Neotame sales soar, while Splenda's ads attract more criticism
year as food and beverage manufacturers searched for low calorie
alternatives in the face of rising obesity, said its makers,
writes Philippa Nuttall.
NutraSweet announced last week that worldwide sales of neotame - said to be 8,000 times sweeter than sugar and approved by the FDA in 2002 - had increased four-fold in the past 12 months.
And according to the company CEO, this trend is set to continue. "We are planning a significant increase in neotame production capacity this year to meet the accelerating customer demand," said Craig Petray.
He attributed the rise to "neotame's sugar-like taste" and "cost advantages", which meant the company had been able to open new sales channels for the sweeteners.
"These, along with the success of the Sweet Spot, our new development lab in Chicago, put us in a better position to help customers develop foods and beverages sweetened with neotame," added Petray.
While, NutraSweet celebrated its increase, faces at Johnson & Johnson no doubt fell yesterday when they learnt that yet another body had added its voice to the chorus clamoring for it to stop its marketing campaign for its sweetener Splenda
The Organic Consumers Association (OCA) on Monday delivered a letter to the FTC demanding an investigation into the marketing campaign being conducted by by Johnson & Johnson's McNeil Nutritionals for its artificial sweetener, Splenda.
The organization, like others before it, claims that it is misleading to make any connection between the sweetener and sugar.
"Splenda doesn't grow in a field like sugar cane or sugar beets," said Ronnie Cummins, OCA's national director.
The letter from the OCA follows hot-on-the-heels of that sent by the Florida Consumer Action Network (FCAN) in February.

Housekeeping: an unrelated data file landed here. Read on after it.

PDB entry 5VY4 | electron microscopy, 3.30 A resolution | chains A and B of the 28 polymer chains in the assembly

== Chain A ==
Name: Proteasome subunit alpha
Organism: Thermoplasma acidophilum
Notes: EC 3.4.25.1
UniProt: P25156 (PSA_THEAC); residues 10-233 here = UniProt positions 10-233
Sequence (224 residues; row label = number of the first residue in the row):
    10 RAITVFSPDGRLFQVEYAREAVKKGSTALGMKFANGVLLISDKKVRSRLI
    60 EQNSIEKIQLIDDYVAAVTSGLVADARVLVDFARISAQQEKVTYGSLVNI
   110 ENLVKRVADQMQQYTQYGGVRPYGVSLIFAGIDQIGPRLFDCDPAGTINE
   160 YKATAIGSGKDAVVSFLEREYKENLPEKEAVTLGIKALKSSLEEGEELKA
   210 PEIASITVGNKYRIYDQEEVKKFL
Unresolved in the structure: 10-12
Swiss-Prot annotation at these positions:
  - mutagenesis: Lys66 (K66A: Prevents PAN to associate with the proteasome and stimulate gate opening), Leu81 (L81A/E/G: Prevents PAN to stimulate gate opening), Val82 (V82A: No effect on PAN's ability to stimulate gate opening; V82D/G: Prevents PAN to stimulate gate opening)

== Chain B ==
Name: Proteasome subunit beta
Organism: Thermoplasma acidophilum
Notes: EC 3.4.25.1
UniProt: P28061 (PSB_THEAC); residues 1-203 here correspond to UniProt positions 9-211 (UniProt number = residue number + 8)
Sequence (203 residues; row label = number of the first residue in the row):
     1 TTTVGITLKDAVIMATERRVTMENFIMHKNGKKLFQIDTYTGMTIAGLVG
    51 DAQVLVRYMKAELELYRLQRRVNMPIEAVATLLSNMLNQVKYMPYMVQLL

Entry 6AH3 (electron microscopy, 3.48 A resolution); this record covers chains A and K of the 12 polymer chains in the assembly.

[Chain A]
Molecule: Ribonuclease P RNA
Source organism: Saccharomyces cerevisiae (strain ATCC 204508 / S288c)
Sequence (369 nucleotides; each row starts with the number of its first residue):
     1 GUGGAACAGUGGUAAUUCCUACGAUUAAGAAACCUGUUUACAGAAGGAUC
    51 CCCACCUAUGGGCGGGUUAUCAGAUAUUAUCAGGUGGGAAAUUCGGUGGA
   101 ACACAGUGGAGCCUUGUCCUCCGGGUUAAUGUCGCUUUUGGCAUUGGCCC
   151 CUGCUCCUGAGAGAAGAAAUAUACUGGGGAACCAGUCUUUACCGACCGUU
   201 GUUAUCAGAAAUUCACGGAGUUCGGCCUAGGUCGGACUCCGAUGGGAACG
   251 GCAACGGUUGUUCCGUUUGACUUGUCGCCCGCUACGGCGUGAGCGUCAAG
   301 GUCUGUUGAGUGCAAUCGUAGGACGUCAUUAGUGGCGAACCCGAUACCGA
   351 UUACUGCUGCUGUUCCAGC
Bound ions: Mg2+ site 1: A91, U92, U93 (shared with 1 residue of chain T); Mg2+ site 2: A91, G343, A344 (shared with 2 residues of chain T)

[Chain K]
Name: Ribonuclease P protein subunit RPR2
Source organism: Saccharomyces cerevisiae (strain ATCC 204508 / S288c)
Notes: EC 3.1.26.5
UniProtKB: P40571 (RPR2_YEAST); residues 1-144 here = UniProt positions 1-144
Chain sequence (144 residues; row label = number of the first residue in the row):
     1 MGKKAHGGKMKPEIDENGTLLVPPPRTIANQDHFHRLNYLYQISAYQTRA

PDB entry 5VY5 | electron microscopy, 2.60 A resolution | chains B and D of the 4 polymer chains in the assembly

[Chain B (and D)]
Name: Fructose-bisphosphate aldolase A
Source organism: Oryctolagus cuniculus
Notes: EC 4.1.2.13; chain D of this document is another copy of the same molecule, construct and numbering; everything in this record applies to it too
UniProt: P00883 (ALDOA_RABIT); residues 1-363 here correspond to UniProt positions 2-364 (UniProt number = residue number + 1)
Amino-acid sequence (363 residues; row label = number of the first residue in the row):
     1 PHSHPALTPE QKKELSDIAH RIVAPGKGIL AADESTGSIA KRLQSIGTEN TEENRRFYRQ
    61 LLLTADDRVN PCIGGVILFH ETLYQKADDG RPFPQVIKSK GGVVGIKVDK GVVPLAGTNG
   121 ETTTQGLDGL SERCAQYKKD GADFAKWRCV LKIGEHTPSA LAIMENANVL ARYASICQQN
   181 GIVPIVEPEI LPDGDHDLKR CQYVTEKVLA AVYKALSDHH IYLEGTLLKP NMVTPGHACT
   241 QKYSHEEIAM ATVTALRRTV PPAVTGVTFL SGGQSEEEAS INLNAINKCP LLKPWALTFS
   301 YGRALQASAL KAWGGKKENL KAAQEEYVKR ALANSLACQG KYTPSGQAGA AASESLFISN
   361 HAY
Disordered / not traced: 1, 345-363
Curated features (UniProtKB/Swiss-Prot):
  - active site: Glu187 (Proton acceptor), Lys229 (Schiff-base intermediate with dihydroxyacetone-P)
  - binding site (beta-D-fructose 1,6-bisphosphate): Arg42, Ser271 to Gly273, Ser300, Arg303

The group reiterated the line already being peddled by the US sugar association and Merisant that Splenda is, in fact, a man-made chemical compound. FCAN wants the FTC to make Johnson & Johnson suspend the marketing campaign and "set the record straight".
McNeil Nutritionals filed a court action in U.S. District Court in Delaware on 8 February for false advertising and deceptive trade practices against the sugar association and its members in an effort to stop the organization "from continuing to make false and misleading claims about Splenda". The sugar association had filed a lawsuit in December against McNeil Nutritionals, which hinged on "deceptive and/or misleading representations", made by the sweetener firm in "advertisements and marketing terminology".
Previous to this, Merisant, the US maker of tabletop sweetener Equal and NutraSweet and a competitor to Splenda, had alleged in November that the product's marketing slogan, "made from sugar, so it tastes like sugar", had mislead consumers into thinking the artificial sweetener was "natural".
McNeil Nutritionals asserts that sucralose starts off as pure cane sugar, and is then chemically altered in the manufacturing process to create a new compound with zero calories and 600 times sweeter than sugar.
A currently booming market for the Splenda product may, or may not, feel the impact of the US court cases.
"From our perspective, whatever the outcome of the litigation, sucralose will still be made from sugar, and still taste like sugar," a spokesperson at Tate and Lyle, that manufactures the Splenda brand, said in December.
Market analysts Freedonia predict growth of intensity sweeteners at around 8.3 per cent year on year until 2008, with sales rising from a small base of $81m in 1998 to $189m in 2008.